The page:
The Museum of Solidarity is a must-see in Gdansk. The museum is located right next to the entrance of the Gdansk Shipyards, and it was officially opened in 2014 – on the 34th anniversary of the signing of the famous August Accords. The building is covered in a rust-coloured metal that reminds of a ship’s hull, thereby bringing the shipbuilding past of Gdansk back to life. The museum was awarded the prestigious Council of Europe Museum prize for 2016. Outside the museum, the OHS Hall, the Solidarity Square and Monument to the Fallen Shipyard Workers of 1970 have been awarded the European Heritage Label.
In general, the museum contains a permanent exhibition on the history of Solidarity, the Polish opposition movement that eventually led to the democratic transformation of the countries in Central and Eastern Europe.
On the square in front of the museum, the Solidarity Square, you will find an impressive monument dedicated to all the workers that lost their lifes during the original protests in 1970. The protest started due to an increase in food prices, and it led to a huge strike in Gdansk. The government urged workers to get back to work, but the Polish People’s Army and the Citizen’s Militia were afraid of another riot and opened fire towards the crowd of workers emerging from the morning trains. More than 1000 people were wounded, and it’s often reported that around 40 people died. The exact number of deaths is not known since the government concealed the news. The murdered workers, which were said to die of kidney problems, were buried overnight with only the closest relatives present.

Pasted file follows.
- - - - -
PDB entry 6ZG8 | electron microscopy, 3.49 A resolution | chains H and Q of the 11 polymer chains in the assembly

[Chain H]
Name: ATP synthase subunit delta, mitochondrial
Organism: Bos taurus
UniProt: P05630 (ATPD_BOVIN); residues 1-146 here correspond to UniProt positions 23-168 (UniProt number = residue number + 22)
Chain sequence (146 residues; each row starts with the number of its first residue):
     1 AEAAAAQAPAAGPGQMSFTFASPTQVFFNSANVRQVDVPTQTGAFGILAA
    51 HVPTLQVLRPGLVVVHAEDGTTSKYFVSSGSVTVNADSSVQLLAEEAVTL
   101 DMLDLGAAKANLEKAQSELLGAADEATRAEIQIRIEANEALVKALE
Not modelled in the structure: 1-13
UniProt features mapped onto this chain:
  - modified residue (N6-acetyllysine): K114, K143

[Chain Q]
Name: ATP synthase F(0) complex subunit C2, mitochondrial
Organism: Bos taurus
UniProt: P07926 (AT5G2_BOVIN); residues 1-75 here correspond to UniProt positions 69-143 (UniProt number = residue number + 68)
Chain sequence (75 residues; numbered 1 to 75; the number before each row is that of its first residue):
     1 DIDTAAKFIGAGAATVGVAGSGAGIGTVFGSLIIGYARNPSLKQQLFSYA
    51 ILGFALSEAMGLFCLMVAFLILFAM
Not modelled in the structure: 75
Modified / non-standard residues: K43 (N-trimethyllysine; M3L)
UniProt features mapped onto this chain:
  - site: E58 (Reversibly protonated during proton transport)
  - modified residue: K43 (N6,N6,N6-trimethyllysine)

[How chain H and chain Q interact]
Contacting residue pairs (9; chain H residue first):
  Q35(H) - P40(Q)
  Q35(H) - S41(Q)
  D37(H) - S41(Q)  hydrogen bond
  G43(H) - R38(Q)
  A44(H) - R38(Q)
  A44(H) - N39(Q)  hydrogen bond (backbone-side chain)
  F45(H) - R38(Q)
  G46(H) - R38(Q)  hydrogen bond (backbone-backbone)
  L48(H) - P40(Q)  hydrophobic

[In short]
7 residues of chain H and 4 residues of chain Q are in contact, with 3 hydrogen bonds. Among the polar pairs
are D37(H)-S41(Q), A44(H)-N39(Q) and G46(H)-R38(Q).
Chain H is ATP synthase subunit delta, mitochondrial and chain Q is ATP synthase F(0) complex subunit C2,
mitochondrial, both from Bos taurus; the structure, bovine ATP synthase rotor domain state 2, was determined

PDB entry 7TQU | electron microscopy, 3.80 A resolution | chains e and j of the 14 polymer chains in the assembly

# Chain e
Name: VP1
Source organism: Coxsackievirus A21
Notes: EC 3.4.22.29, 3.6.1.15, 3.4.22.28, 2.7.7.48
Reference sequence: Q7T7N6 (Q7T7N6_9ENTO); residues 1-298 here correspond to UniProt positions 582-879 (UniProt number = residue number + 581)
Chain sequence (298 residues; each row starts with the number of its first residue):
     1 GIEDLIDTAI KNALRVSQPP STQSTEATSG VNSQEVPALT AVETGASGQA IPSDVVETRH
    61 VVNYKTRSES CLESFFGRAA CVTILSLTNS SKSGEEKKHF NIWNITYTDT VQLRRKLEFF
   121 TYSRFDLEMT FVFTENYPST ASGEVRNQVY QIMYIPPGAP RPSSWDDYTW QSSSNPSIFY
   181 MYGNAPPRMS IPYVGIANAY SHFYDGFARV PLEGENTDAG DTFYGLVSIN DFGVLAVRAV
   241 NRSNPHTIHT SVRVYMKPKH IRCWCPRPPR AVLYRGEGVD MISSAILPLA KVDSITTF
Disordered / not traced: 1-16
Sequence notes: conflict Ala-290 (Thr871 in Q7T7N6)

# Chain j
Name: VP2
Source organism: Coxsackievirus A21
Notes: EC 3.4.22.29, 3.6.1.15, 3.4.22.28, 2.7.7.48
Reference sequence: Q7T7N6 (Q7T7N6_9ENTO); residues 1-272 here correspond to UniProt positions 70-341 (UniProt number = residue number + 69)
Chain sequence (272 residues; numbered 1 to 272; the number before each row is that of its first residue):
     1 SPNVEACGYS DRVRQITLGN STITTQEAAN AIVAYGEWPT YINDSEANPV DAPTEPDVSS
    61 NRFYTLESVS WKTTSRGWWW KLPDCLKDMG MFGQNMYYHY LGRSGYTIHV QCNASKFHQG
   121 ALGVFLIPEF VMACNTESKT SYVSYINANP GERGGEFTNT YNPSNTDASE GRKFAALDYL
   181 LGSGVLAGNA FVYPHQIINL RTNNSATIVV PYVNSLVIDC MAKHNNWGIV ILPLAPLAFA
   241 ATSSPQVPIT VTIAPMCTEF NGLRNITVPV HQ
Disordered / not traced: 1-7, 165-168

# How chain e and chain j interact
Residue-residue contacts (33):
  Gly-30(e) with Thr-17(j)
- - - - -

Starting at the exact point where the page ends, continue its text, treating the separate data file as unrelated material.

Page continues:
The museum traces the birth of the Solidarity movement back to the riots of 1970, and in the exhibition you can follow Poland’s political development all the way to the fall of communism.
Final stop: Brewery Tour at Hotel Gdansk
Well done for finishing your Walking Tour Gdansk! It’s been a long day, so why not finish the exploration with a taste of real history?
Hotel Gdansk is a historical boutique hotel perfectly located near the main canal in Gdansk. Furthermore, the hotel is very popular because it has its own mini brewery, Brovarnia! In 2011, their Scwarzbier (a dark beer) was awarded the title of the best beer in Poland! That’s a proper achivement, if you ask me!
If you ask in advance, a brewer will take you and your friends on a proper beer tour at the hotel. If you’d rather just sit and enjoy a pint (or two), then that’s perfectly acceptable too. Beware, a few times a year they even brew a limited edition beer, so that is definitely worth showing up for!
Disclosure: Cavaforlunch.com was invited to Gdansk as a guest of the tourism board in Pomorskie, Poland. However, all opinion are, as always, completely my own (and so are any mistakes I might have possibly commited in this thorough itinerary). #LifestylePolen #PomorskieAdventures
But tell me: Have you ever been to Gdansk? And what was your favourite part of the city?